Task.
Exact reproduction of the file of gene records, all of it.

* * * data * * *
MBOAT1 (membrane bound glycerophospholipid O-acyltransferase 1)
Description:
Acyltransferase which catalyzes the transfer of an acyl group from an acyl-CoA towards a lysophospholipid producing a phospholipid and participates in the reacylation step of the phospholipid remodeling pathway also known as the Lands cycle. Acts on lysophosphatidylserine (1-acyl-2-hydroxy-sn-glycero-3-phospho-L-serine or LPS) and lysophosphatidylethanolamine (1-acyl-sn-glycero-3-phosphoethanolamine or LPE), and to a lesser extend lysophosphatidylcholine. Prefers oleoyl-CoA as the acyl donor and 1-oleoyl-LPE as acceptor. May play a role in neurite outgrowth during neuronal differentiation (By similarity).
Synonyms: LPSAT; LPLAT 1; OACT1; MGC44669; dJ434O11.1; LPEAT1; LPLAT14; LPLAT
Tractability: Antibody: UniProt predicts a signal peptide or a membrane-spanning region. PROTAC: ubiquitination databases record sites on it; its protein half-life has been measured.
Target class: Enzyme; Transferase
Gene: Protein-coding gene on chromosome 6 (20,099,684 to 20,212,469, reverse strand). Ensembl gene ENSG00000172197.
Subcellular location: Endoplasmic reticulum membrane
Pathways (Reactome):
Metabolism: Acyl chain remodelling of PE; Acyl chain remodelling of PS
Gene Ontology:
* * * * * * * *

MBOAT1 (membrane bound glycerophospholipid O-acyltransferase 1)
Description:
Acyltransferase which catalyzes the transfer of an acyl group from an acyl-CoA towards a lysophospholipid producing a phospholipid and participates in the reacylation step of the phospholipid remodeling pathway also known as the Lands cycle. Acts on lysophosphatidylserine (1-acyl-2-hydroxy-sn-glycero-3-phospho-L-serine or LPS) and lysophosphatidylethanolamine (1-acyl-sn-glycero-3-phosphoethanolamine or LPE), and to a lesser extend lysophosphatidylcholine. Prefers oleoyl-CoA as the acyl donor and 1-oleoyl-LPE as acceptor. May play a role in neurite outgrowth during neuronal differentiation (By similarity).
Synonyms: LPSAT; LPLAT 1; OACT1; MGC44669; dJ434O11.1; LPEAT1; LPLAT14; LPLAT
Tractability: Antibody: UniProt predicts a signal peptide or a membrane-spanning region. PROTAC: ubiquitination databases record sites on it; its protein half-life has been measured.
Target class: Enzyme; Transferase
Gene: Protein-coding gene on chromosome 6 (20,099,684 to 20,212,469, reverse strand). Ensembl gene ENSG00000172197.
Subcellular location: Endoplasmic reticulum membrane
Pathways (Reactome):
Metabolism: Acyl chain remodelling of PE; Acyl chain remodelling of PS
Gene Ontology: